A new survey1 by Airbnb revealed that more than two-thirds (67.4%) of EU Hosts back the EU’s proposal to tackle fragmented short-term rental rules with a more clear, simple and harmonized bloc-wide approach. Only around one in ten (11.7%) are against the proposal.
The Council of the EU reached a common position on STR rules earlier this month, giving hope to many everyday Europeans who are excluded from the benefits of hosting due to fragmented and disproportionate local rules, which were often designed with large scale tourism operators in mind.
The EU is home to over 1 million Hosts on Airbnb – more than any other region in the world – and nearly three-quarters of them share just one home. The typical Host earned just over €3,0002 in 2021 – equivalent to two months additional pay for the median EU household – and more than 40 percent say the additional income helps them afford rising living costs3.
Despite strong overall support for the EU’s new rules among Hosts, many continue to live under disproportionate rules that restrict the ability of local Hosts to share their homes. Only a third (32.9%) are optimistic that the proposal will improve their lives and make it easier for them to share their homes to boost their income.
Nearly half (44.8%) of respondents from Spain, for example, said their local rules were difficult to comply with. In France, where Airbnb has worked with the French government to introduce simple, immediate and free registration systems for local areas, fewer than one in five (16.7%) felt that their local rules were difficult to follow.
The survey also found that nearly half (47.0%) of EU Hosts said they would like to see the EU defend the Single Market and act against authorities that have introduced disproportionate local rules for Hosts. Nearly a third (29.1%) want to see a process established allowing Hosts to connect with the European Commission about the impact of local rules on hosting activity.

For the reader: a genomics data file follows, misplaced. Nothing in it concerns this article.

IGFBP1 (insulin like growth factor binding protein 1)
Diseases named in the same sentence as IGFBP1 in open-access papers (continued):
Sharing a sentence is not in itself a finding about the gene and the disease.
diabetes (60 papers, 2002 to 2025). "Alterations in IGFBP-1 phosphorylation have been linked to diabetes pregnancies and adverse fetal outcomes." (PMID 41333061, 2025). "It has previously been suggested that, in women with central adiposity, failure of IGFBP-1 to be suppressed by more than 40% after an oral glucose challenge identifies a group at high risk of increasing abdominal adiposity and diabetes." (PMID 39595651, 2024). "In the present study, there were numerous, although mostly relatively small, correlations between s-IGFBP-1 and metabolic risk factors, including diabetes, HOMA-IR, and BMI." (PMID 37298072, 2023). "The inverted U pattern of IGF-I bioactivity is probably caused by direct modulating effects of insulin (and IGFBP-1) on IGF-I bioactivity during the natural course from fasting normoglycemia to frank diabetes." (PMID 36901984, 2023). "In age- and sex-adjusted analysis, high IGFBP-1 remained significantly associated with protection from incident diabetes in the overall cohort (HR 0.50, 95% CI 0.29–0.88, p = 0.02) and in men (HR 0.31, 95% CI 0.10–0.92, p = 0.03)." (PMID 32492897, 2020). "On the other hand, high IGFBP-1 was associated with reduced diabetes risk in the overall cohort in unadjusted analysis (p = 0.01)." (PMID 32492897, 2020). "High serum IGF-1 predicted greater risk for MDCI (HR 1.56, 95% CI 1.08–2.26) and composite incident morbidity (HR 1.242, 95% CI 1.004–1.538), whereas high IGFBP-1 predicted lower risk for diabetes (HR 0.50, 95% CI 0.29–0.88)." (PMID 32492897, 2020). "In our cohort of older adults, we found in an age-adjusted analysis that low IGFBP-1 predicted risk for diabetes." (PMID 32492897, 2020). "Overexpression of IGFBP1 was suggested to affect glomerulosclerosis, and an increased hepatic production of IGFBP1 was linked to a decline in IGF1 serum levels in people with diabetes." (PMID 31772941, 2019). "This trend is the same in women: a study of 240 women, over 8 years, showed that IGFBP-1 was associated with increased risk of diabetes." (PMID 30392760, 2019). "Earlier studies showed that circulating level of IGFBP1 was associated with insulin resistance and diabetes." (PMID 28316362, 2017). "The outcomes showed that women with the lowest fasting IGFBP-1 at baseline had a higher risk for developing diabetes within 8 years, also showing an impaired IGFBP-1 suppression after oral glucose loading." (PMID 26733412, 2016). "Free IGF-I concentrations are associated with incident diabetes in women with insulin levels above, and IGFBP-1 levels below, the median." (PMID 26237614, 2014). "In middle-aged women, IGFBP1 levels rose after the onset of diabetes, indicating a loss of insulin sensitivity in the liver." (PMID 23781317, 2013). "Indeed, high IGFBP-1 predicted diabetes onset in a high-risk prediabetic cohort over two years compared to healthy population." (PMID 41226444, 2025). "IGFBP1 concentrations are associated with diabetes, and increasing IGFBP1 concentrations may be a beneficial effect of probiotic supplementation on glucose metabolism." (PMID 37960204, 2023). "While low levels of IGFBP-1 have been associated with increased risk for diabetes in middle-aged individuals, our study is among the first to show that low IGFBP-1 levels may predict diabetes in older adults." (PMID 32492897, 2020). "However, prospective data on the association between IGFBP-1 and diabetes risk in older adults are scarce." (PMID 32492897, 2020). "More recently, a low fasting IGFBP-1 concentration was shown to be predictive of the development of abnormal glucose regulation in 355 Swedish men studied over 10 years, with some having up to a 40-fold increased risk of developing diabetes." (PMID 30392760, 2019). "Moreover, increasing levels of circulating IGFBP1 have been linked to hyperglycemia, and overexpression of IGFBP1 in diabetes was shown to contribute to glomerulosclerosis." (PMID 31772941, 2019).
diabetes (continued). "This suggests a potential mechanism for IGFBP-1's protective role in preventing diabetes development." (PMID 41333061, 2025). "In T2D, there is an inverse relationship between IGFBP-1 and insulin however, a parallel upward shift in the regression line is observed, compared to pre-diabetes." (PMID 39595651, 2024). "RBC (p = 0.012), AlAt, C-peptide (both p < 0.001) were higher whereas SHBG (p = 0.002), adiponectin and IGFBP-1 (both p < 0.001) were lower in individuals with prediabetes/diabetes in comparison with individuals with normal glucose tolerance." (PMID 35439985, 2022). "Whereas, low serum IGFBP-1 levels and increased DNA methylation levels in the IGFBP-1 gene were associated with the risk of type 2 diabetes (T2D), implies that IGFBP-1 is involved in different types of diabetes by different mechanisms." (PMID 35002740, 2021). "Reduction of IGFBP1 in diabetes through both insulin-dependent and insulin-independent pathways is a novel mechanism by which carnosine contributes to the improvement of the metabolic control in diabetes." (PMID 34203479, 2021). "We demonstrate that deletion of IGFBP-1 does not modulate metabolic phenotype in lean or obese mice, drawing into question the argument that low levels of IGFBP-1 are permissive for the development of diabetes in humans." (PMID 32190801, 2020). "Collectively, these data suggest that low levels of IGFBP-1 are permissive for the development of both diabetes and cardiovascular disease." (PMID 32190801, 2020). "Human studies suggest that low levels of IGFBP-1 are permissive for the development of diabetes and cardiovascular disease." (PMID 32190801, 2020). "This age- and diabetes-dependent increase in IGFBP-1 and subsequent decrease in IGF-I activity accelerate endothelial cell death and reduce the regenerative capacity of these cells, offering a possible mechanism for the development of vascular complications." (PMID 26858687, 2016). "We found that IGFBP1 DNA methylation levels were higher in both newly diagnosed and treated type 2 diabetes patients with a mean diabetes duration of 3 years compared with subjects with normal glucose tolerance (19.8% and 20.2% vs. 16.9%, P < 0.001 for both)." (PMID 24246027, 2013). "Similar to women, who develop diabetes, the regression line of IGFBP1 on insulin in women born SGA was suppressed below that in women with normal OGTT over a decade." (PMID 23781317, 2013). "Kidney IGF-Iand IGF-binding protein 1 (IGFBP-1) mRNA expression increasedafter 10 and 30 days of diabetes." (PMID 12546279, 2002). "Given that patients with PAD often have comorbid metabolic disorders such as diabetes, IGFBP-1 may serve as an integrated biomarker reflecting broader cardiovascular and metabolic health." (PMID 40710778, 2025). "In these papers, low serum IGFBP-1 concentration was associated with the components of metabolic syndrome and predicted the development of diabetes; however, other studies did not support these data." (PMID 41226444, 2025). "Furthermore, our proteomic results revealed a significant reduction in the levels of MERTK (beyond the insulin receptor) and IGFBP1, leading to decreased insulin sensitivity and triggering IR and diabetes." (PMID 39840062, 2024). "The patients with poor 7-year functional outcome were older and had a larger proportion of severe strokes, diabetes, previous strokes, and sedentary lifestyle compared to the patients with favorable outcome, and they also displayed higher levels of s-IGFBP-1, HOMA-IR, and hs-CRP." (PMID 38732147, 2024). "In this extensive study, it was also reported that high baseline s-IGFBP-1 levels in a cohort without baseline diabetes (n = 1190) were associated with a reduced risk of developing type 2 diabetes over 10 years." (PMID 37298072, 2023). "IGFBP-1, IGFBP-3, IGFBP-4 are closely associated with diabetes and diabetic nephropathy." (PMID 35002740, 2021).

“This survey shows overwhelming support for a more clear, simple and EU-wide approach to regulating short-term rentals. However many EU citizens remain to be convinced on whether the EU will secure a regulation that improves their lives and makes it easier for everyday Hosts to share their homes. The majority of these Hosts are not the ones putting pressure on housing supply or adding to local policy challenges, and yet they are often unfairly prevented from accessing the Single Market. We continue to encourage the EU to listen to the experiences of everyday Hosts and focus its discussions on disproportionate local rules that undermine the single market and prevent many everyday Europeans from sharing their homes to boost their income.”
Georgina Browes, Head of EU Public Policy
Airbnb has long-led calls for EU-wide STR rules and raised a number of points in response the EU’s draft proposals to help ensure that the regulation is effective:
- Streamline data sharing: Airbnb welcomes an EU-level framework to share hosting data. Airbnb believes in a truly single data sharing portal for platforms at the EU level, through which data can then be shared with Member States, and is concerned that the current proposal augments the risk of fragmentation by introducing 27 “Single” Data Entry Points.
- A more active role for the Commission: Airbnb welcomes the proposal setting out principles for proportionate registration at the local and national levels. Airbnb supports a more active role for the Commission in assessing and verifying the proportionality of registration schemes, which would help ensure greater consistency in the application of new EU rules and a more equable experience for everyday Europeans across the bloc.
- Enforcing against disproportionate rules: There are a number of areas in the EU, such as Barcelona and Brussels, where complex STR rules restrict the ability of everyday Hosts to benefit from home sharing – even if they share a private room in their primary home. Currently, the STR proposal does not address such instances of disproportionate local regulations that go beyond registration systems. Airbnb believes such disproportionate rules go against the principles of the Services Directive and Member States and local authorities should do more to ensure rules are compliant, or face interventions from the Commission.